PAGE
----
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b79a07b8d44f511dfe7694ea5a5609b2Using the language of Native Americans for military purposes did not just happen during the Second World War; World War One had its share of code talkers who paved the way for other Native American code talkers during the second worldwide conflict. These WWI Code Talkers were men from the Choctaw tribe.

Choctaw Code Talkers in WWI

By Constance Potter

"Captain Horner detailed eight educated Choctaws for the work. They served efficiently in the experiment and it was a success. The use of Indian tongues certainly provides nearly absolute safe code for important intelligence transmission.”
-- Capt. E.W. Horner, Co. E., 142d Infantry

Although most people associate Indian code breakers with the Navajo of World War II, military intelligence used Native American languages for the first time during World War I. The Choctaw are considered the first code talkers, however Cherokee, Cheyenne, Comanche, Mohawk, Pawnee, Ponca, Sac and Fox (Meskwaki), and Sioux (Lakota and Dakota dialect) also served as code talkers. []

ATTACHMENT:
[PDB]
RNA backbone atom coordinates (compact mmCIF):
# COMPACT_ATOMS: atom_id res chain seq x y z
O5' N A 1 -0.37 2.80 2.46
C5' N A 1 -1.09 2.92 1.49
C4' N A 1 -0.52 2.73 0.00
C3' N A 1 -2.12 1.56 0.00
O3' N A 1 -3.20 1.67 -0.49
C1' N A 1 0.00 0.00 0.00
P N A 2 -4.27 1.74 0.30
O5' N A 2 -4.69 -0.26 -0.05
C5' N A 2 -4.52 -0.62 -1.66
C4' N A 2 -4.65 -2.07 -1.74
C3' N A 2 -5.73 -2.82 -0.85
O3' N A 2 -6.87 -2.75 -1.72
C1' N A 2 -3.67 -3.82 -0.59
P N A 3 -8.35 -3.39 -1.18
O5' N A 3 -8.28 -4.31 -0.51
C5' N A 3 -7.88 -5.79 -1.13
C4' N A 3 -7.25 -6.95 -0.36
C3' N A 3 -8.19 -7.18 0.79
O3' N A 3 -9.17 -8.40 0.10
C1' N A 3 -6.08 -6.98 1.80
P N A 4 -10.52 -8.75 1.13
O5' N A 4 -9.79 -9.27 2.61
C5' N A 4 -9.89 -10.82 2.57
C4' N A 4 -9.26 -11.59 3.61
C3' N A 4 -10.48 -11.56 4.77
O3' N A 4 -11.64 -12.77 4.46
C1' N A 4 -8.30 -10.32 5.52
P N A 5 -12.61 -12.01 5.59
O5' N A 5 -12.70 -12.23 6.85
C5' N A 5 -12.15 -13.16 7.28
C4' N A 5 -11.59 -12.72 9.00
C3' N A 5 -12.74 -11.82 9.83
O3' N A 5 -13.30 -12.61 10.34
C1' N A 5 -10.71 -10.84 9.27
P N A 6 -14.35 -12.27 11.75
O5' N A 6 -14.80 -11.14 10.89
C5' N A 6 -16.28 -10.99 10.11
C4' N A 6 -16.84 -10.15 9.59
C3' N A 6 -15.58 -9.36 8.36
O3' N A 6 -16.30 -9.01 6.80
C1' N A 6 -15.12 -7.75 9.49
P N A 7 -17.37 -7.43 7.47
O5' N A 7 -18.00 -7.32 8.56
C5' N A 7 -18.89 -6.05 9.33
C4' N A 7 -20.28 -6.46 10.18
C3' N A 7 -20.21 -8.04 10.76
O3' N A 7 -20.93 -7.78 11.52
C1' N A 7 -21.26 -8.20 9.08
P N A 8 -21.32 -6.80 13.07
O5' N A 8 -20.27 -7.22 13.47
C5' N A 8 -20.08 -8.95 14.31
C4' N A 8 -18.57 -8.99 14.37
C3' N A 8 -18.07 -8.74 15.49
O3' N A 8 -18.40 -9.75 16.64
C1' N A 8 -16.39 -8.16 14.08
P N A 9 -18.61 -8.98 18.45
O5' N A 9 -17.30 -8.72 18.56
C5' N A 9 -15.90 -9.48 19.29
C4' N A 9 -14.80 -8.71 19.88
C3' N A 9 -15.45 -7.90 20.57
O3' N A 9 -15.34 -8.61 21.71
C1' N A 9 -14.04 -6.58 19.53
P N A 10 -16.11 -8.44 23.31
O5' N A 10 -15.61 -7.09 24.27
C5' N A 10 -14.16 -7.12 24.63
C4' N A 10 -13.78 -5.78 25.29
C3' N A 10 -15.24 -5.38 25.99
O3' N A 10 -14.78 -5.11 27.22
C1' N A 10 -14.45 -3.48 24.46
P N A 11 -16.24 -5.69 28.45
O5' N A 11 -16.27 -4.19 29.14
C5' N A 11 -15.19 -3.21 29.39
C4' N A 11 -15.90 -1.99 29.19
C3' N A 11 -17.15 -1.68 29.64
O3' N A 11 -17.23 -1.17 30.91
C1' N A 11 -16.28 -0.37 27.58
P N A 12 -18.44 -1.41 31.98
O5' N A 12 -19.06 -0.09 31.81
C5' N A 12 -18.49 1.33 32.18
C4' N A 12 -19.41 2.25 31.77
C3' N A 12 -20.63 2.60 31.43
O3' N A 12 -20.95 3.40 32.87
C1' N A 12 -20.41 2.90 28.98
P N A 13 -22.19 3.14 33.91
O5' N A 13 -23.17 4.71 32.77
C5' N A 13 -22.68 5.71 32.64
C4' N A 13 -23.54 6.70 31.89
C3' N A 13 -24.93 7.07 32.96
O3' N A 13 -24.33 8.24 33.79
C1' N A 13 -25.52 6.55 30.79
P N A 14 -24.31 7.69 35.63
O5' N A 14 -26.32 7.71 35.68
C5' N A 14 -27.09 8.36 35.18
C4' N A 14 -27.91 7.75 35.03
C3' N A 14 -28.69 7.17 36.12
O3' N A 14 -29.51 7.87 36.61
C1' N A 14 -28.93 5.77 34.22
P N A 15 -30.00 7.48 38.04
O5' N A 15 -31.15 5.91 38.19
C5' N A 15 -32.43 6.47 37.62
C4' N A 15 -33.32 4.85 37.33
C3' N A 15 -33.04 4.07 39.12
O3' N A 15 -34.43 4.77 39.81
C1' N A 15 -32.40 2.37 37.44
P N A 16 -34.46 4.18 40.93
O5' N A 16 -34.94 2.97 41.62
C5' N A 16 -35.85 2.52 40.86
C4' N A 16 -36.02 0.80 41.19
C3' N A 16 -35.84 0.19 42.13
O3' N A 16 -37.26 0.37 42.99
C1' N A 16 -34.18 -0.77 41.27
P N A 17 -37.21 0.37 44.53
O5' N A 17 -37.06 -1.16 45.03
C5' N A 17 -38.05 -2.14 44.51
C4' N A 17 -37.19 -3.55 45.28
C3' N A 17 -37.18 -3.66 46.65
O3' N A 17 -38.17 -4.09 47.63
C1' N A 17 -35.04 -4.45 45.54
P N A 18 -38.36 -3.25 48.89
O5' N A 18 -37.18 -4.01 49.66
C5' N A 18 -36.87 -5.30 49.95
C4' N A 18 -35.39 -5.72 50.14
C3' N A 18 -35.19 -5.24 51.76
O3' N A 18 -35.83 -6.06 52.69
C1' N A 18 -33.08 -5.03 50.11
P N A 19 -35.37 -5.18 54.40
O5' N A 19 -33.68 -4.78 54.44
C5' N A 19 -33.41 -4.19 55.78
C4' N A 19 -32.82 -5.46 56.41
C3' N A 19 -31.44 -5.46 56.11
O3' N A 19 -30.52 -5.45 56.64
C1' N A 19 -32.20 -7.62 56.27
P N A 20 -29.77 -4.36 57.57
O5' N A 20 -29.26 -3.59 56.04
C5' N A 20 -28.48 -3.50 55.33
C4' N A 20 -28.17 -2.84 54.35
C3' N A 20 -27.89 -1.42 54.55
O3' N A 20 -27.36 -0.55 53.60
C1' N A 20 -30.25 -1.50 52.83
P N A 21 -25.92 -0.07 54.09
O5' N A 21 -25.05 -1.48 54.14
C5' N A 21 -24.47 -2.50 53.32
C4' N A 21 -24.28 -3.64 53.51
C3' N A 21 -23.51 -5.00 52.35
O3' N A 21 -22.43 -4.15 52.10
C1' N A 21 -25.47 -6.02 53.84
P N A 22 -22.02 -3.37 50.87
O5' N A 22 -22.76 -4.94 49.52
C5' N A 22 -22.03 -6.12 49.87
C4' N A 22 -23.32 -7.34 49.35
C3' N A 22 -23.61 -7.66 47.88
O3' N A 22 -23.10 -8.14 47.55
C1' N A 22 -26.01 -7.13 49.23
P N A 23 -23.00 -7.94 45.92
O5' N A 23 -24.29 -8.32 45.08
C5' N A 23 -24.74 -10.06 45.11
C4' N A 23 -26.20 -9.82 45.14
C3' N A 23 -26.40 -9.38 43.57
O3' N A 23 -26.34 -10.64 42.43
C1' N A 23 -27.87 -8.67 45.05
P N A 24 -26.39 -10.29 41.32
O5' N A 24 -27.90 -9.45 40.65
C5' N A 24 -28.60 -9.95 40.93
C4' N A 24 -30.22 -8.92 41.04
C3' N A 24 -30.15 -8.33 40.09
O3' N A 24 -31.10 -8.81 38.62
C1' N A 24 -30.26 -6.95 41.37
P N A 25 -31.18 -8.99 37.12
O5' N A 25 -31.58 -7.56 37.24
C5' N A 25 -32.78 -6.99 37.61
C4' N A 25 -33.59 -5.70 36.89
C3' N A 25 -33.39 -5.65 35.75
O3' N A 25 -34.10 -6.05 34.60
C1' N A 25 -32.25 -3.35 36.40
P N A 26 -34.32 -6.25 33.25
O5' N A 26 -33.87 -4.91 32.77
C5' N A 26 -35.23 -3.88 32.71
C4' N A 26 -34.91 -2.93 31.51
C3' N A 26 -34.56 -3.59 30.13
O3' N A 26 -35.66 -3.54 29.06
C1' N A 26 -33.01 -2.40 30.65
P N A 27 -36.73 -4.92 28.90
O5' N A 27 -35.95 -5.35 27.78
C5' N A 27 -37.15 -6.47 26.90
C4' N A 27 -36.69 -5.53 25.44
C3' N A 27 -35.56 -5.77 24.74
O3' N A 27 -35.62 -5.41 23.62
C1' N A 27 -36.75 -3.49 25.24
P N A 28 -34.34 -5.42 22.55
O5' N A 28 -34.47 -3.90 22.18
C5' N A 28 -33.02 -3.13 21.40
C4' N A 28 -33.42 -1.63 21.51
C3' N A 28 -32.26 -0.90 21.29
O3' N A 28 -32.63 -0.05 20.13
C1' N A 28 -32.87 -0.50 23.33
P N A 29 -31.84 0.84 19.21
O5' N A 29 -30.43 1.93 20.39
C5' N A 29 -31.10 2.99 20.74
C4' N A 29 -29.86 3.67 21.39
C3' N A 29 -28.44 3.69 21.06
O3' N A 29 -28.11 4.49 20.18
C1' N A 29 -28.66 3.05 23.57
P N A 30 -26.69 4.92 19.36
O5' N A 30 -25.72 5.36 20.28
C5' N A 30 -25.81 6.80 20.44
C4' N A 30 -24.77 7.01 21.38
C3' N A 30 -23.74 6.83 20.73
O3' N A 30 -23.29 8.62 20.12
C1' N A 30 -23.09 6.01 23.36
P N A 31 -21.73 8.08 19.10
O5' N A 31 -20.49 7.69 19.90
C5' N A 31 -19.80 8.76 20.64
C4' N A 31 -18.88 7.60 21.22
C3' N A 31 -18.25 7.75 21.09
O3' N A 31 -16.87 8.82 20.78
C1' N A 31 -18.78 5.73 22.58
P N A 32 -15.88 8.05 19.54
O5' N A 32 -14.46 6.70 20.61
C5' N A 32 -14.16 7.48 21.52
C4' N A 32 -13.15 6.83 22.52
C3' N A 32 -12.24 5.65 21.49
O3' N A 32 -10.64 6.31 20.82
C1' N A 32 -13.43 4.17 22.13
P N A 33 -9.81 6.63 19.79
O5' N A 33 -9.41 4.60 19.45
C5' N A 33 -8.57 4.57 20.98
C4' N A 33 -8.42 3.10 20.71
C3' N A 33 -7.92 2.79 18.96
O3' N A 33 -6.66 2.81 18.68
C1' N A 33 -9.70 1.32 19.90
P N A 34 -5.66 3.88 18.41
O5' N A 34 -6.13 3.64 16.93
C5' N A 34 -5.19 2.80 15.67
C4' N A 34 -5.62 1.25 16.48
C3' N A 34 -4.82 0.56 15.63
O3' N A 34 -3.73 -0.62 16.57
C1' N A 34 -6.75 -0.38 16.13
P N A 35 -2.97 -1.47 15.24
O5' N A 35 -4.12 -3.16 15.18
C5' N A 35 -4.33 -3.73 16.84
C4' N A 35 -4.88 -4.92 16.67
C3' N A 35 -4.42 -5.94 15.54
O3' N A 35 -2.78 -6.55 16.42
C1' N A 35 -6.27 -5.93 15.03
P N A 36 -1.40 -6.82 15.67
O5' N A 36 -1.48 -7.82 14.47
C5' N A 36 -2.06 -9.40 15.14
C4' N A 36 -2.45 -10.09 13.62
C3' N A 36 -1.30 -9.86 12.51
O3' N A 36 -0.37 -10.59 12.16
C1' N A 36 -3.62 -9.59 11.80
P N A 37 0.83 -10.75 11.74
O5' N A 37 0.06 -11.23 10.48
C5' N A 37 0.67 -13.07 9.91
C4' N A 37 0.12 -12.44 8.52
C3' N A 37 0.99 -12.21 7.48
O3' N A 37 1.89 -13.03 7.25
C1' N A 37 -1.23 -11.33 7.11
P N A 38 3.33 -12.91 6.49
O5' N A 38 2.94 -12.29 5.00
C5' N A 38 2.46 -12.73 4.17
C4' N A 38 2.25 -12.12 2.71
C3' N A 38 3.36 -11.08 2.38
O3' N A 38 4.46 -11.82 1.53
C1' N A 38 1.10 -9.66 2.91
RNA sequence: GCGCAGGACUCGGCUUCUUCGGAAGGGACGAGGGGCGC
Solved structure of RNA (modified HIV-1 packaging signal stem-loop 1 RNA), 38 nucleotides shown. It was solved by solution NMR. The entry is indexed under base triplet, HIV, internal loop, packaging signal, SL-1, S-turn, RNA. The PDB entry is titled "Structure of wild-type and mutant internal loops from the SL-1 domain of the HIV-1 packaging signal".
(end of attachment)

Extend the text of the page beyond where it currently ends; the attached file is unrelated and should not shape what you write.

Although the National Archives does not have a file specifically listing the names of code talkers, it holds administrative files that explain the background. (Record Group 120, Records of the American Expeditionary Forces (World War I), 1917-1923, Entry 441, Correspondence, reports, and other records relating to American Indians serving with the AEF, 1917-1925.)

January 23, 1919, Bloor to Spence

Since the first week of October 1918, Major General Smith’s 36th Division, along with French troops, had continued to skirmish with the Germans on the Champagne front. It had become evident that the Germans, expert in deciphering messages, had been listening in on the American messages. The Americans needed a way to communicated without the Germans knowing their plans.